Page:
How to change the squeak licence ?

Lothar Schenk lothar.schenk at
Mon May 9 09:44:28 UTC 2005

Cees De Groot wrote:

> On 5/8/05, Andreas Raab <andreas.raab at> wrote:
> > Actually no. It's the only license we require you to *accept* before you
> > get the download.
> Err... that usually (certainly by US law as far as I have followed it
> during the last few years) is the license that will govern the
> contract. What you accept on a click through is the valid license.

Wrong. It is a valid license only if it is a valid license to begin with, i.e. 
if the licensor legally has the right to offer you this license. I am very 
concerned - though I am admittedly not a lawyer - that in the case of Squeak 
and the MIT license offered by VRI this may be doubtful exactly because the 
'beancounting wankers' at Apple made a thorough job of protecting the 
interests of their employer.

Section 2 of the Squeak-L defines how derivative works may be sublicensed (and 
is that the same as "relicensed"?). In particular, it stipulates that (1) the 
modified software must be supplied free of charge, (2) a sublicense must be 
"no less protective of Apple and Apple's rights than this License" (the 
Squeak-L), and (3) must be "under the terms set forth in Exhibit A below", 
which essentially forces you to include these conditions in any sublicense.

Now compare this to the MIT license offered by VRI and form an opinion 
yourself if it meets these criteria (hint: the MIT license allows 
unrestricted commercial use).

Worse yet, at the end of section 2 the Squeak-L says: "Your rights under this 
license will terminate automatically without notice from Apple if you fail to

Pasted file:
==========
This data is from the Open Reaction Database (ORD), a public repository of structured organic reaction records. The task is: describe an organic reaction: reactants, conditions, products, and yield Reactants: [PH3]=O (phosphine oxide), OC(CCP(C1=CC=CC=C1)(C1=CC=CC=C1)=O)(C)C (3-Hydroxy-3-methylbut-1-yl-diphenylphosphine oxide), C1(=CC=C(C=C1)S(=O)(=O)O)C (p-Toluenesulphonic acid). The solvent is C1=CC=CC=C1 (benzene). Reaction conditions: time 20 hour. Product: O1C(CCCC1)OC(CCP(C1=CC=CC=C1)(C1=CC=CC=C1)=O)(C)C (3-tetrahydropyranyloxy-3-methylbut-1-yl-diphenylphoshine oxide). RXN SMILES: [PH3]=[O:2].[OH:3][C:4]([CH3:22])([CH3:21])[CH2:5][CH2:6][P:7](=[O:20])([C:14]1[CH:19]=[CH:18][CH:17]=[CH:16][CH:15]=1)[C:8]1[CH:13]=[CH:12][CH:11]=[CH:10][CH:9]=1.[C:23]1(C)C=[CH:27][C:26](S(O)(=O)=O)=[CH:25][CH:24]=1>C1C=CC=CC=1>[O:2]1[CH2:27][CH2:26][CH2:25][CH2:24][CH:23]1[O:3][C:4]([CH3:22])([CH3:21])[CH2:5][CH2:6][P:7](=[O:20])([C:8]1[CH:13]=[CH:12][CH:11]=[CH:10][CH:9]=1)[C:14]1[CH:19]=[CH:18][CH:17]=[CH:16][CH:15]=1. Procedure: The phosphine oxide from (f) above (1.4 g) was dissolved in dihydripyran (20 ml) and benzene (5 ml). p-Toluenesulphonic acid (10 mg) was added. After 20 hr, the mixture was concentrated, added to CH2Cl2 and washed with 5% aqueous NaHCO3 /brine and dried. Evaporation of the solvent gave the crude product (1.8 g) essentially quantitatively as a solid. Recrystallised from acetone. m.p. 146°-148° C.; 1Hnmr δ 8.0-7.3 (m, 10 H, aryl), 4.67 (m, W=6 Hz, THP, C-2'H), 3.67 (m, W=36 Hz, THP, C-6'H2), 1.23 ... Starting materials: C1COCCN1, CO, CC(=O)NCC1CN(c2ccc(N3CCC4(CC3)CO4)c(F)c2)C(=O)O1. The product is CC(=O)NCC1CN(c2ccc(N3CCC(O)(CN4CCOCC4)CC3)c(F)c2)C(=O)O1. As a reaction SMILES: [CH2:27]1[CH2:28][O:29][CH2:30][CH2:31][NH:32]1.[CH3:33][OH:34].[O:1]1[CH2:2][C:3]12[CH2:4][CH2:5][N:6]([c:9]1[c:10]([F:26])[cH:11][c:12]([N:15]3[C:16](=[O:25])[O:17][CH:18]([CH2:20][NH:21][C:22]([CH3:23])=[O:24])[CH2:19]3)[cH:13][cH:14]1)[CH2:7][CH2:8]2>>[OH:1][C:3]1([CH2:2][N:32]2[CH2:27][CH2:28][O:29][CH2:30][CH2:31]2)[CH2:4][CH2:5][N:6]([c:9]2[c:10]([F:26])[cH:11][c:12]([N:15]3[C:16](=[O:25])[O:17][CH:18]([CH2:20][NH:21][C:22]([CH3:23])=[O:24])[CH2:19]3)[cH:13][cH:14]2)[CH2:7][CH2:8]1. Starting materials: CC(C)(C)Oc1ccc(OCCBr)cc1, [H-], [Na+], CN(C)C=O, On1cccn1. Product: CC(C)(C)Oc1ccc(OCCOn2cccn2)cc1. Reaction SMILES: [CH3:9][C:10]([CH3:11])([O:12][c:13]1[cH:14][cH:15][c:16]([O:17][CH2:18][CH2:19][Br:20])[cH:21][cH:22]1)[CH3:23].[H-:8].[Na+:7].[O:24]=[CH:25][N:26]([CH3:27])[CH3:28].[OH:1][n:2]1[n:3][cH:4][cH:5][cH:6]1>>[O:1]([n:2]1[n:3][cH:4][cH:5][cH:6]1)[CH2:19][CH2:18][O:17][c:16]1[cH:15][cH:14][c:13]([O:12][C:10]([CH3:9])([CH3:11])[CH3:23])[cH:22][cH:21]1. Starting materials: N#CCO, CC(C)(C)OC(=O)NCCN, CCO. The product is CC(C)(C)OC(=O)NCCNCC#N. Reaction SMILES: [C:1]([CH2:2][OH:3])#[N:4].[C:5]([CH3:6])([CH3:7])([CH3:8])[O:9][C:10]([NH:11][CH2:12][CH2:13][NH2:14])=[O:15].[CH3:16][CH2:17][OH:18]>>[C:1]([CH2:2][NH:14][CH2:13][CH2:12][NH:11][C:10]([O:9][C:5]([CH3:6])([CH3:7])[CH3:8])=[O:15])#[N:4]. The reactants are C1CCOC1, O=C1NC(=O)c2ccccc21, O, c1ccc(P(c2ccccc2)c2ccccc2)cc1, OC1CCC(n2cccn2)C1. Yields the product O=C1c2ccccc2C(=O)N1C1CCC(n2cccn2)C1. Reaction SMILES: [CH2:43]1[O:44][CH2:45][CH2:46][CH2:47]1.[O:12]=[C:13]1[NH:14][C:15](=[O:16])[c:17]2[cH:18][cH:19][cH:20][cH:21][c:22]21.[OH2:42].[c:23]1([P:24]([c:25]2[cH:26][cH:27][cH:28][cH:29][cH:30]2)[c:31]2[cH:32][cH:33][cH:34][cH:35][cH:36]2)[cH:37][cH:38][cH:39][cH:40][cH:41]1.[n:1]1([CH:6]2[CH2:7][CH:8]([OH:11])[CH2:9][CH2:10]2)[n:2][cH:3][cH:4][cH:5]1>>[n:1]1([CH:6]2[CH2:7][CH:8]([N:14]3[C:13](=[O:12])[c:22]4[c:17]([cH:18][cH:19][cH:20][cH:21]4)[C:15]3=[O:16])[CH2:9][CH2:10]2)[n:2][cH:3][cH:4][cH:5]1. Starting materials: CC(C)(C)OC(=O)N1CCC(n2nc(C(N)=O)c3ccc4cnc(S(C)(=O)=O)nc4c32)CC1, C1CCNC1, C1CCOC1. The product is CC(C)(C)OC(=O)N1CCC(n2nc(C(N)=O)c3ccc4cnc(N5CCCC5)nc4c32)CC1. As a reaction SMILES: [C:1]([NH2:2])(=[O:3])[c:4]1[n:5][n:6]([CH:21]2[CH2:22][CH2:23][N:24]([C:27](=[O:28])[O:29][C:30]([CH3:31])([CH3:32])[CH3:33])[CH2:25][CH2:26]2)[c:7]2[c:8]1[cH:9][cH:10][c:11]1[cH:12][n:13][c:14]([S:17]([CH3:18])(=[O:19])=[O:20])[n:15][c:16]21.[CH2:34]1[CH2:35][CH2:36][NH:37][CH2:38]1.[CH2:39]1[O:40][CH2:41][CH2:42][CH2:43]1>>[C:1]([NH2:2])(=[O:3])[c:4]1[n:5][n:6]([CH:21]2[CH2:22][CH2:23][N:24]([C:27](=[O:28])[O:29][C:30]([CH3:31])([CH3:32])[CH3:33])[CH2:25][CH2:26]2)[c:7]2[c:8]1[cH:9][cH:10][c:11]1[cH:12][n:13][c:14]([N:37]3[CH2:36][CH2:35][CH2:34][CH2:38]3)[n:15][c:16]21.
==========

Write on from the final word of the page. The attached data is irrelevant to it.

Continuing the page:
comply with any term(s) of this License." Think about the dangers in that, 
even if you should make any mistake only inadvertently. No right to use, 
distribute, sublicense...

> > Once you start Croquet you will find that a "jump to
> > previous project" will get you into a vanilla 3.6 image [...]
> Sure. But the click-through license is what counts.

If the offer is legally valid to begin with.

If it isn't, then the most favorable interpretation I can think of in a court 
setting - IF this ever goes to court, of course - would probably be that the 
MIT license only applied to the Croquet part, while the Squeak part retained 
its original license. The worst interpretation I imagine could be that the 
license as a whole was invalid for the reasons mentioned above. And that 
could have dire consequences.

> The deal with Croquet is:
> - I click to accept a license (as far as it goes, click-through is
> considered to be valid);
> - I get software. An image and a virtual machine and a whole
> collection of files. That is what VRI licensed to me. The works. Not
> just whatever VRI considers to be part of Croquet, because how can I
> know that as a simple Joe A. User?

You as a user can't know, but that will not make it a valid transaction if the 
offer itself was invalid.

As a user, you will probably have no problem, because you can still always 
acquire Squeak under the Squeak-L. For VRI as a distributor the situation 
might be far more touchy.

> But VRI *does* post a license. Without restricting parts.
> > If you read Squeak-L carefully you'll find
> > that VPRI does indeed adhere to all of the terms included so your
> > finger-pointing might be totally off.

I don't come to this conclusion, but, fortunately, I am not a lawyer, either, 
so my interpretation may be entirely off base (and really, I don't like to 
play Cassandra, but I think that this is a vital question that cannot be 
simply swept under the rug). As in programming, if it isn't immediately 
obvious from the "code" how it will work out, there's always a likelihood 
that catastrophic results may occur.

> And I'm also hesitant to believe that VRI wants
> to keep a low profile around OpenCroquet (which is the ultimate
> defence against licensing trickiness...). 

Yes, notice how they use the words "operating system" for Croquet in the first 
sentence on the Croquet web site, and think who - as a corporate entity, for 
example - might have some vested interest in operating systems and thus in 
anything that possibly could diminish their sales and revenue if offered for 
free. You'd better have a more than rock-solid legal base if you want this to 
be more than an academic curiosity.


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